“That’s right,” Randy said. “It’s been going on since the semester started.” Over the past month and a half, Kurt had threatened Randy six times, called him names a dozen times, and physically attacked him twice. I’m not getting the impression Taber thinks this is important, Randy thought.

“What kind of bullying are we talking about?” Taber asked.

“He’s threatened me and called me names a bunch of times, he shoved me into a locker, dangled me upside down, and dropped me practically on my head,” said Randy. “He charged at me to hurt me some more, but I got out of the way last minute.”

“I believe that explains why one of the lockers has a dent in it the size of a human head,” said Taber sternly.

“I’m sorry about the locker, but he didn’t leave me much choice,” said Randy.

“So he only got physical with you twice?”

Waldo was still not raising his voice, but Randy could sense growing frustration from his maternal grandfather. “Two times too many, I am afraid. And the repeated threats certainly indicate that he intends to attack Randy again. That is to say nothing of the other verbal—”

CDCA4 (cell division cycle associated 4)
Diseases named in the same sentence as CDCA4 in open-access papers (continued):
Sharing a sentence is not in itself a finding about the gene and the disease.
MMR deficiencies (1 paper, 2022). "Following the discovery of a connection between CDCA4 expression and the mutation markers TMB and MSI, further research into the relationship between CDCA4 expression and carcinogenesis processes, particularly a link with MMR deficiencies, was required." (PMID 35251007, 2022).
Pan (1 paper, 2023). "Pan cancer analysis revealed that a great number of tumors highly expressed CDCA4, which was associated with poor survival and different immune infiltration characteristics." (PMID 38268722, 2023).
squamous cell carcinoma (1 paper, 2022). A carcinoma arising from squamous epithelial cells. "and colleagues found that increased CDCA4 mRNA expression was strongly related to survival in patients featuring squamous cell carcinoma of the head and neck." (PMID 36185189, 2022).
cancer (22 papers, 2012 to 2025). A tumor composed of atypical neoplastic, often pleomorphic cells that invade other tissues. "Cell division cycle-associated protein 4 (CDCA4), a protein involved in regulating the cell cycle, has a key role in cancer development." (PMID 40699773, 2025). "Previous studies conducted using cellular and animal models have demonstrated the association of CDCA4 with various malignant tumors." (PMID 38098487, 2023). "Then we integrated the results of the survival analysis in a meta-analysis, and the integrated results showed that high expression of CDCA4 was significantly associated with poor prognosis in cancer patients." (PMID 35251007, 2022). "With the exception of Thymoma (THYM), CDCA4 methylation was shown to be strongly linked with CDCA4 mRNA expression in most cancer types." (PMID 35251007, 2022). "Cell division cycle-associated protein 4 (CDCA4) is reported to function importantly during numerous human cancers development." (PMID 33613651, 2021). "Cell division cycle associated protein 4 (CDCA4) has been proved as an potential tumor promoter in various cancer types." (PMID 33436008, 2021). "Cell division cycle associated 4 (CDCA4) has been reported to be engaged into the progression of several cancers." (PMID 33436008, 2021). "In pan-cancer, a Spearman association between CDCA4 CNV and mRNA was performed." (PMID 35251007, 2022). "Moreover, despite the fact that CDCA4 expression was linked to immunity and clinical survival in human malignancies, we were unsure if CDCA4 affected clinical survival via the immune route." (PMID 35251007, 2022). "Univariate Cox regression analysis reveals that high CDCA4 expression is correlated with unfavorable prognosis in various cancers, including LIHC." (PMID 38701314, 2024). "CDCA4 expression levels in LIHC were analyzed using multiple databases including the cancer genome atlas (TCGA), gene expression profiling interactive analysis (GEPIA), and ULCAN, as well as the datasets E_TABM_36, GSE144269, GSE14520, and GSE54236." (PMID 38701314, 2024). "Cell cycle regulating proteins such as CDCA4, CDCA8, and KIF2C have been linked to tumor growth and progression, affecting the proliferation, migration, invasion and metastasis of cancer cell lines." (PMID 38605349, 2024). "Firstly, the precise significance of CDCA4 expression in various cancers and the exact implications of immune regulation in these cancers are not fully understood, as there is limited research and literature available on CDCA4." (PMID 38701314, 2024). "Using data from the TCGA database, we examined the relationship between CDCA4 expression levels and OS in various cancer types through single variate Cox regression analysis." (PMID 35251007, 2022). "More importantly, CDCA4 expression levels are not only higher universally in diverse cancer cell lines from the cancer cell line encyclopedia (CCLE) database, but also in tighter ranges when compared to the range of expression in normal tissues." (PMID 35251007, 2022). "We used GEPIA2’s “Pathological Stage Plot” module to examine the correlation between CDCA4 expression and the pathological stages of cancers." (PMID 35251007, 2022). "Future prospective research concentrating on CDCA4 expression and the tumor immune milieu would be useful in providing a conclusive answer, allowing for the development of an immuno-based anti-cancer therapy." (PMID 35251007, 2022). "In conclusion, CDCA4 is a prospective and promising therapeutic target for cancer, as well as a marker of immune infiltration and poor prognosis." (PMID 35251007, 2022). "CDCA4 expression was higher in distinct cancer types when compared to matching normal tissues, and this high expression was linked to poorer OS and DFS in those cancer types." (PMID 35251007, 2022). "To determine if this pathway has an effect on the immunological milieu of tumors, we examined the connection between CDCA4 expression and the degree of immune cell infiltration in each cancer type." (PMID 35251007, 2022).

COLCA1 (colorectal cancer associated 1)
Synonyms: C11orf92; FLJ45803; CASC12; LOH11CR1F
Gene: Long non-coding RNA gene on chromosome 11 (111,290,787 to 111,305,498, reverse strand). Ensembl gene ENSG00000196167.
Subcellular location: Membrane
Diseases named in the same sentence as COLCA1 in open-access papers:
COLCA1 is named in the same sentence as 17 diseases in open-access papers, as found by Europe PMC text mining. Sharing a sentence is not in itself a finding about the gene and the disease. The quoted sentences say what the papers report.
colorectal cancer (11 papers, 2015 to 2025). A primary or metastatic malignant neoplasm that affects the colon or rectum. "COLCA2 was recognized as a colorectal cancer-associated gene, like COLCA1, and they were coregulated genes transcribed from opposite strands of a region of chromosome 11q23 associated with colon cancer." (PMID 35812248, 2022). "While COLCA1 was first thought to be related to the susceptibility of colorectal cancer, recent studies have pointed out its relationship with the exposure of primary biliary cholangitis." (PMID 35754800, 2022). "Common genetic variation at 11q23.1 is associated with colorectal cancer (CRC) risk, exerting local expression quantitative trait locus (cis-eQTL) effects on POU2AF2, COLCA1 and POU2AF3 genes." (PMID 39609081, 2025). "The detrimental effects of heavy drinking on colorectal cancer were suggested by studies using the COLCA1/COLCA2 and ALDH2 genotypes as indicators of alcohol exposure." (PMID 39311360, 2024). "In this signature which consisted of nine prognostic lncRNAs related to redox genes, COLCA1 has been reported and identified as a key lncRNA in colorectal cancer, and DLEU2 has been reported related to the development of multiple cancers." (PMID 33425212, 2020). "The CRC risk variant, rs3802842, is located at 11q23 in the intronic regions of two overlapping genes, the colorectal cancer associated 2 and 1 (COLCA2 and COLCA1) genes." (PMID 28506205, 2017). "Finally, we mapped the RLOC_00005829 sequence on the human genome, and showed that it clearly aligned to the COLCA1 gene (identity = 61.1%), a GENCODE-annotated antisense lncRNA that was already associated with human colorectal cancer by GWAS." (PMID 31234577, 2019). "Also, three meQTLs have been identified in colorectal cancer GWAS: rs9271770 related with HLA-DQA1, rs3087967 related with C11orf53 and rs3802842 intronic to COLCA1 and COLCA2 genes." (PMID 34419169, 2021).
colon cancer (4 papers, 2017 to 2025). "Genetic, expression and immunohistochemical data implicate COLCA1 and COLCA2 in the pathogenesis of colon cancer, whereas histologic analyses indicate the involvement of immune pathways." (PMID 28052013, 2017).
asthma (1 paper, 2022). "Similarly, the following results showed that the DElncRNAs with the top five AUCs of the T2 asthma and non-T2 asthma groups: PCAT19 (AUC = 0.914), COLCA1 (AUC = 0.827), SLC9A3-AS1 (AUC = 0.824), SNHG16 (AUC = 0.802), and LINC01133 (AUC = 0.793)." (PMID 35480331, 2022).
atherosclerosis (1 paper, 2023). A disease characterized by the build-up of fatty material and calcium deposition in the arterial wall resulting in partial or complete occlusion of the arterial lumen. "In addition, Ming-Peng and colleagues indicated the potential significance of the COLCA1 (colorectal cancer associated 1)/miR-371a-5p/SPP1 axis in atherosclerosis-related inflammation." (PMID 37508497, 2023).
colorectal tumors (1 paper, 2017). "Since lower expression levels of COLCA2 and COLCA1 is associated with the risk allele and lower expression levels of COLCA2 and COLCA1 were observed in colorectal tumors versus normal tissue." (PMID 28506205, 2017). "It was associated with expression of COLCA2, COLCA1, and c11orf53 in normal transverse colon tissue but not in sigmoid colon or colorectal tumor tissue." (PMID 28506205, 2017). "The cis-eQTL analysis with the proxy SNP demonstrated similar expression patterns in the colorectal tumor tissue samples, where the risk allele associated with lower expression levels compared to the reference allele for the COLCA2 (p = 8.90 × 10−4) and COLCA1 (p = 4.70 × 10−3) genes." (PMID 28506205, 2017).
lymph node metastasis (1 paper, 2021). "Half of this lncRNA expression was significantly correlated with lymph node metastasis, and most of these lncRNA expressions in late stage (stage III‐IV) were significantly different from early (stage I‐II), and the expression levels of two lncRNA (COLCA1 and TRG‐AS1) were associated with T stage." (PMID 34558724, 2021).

“Yes, yes,” Taber said, holding up a hand. “But the point still stands: he only actually got physical with Randy twice. That doesn’t mean there’s a long term pattern of it.”

“But surely you would agree that there is a clear pattern of bullying?”

Taber shrugged. “What is bullying, really? I’ve always liked the old adage about sticks and stones, personally. I never quite bought into the idea that words could be a form of bullying. When I was a kid, we called each other all kinds of names, and nobody went running to adults complaining about it.”

“So you do not believe in the concept of psychological abuse? There is a clear impact of verbal and emotional abuse and bullying on people, especially youth.”

“We can’t deal every mean thing kids say to each other. At some point, kids, including Randy, have to learn not to let little barbs like that get under their skin so much. It’ll make them a lot better prepared for the real world.”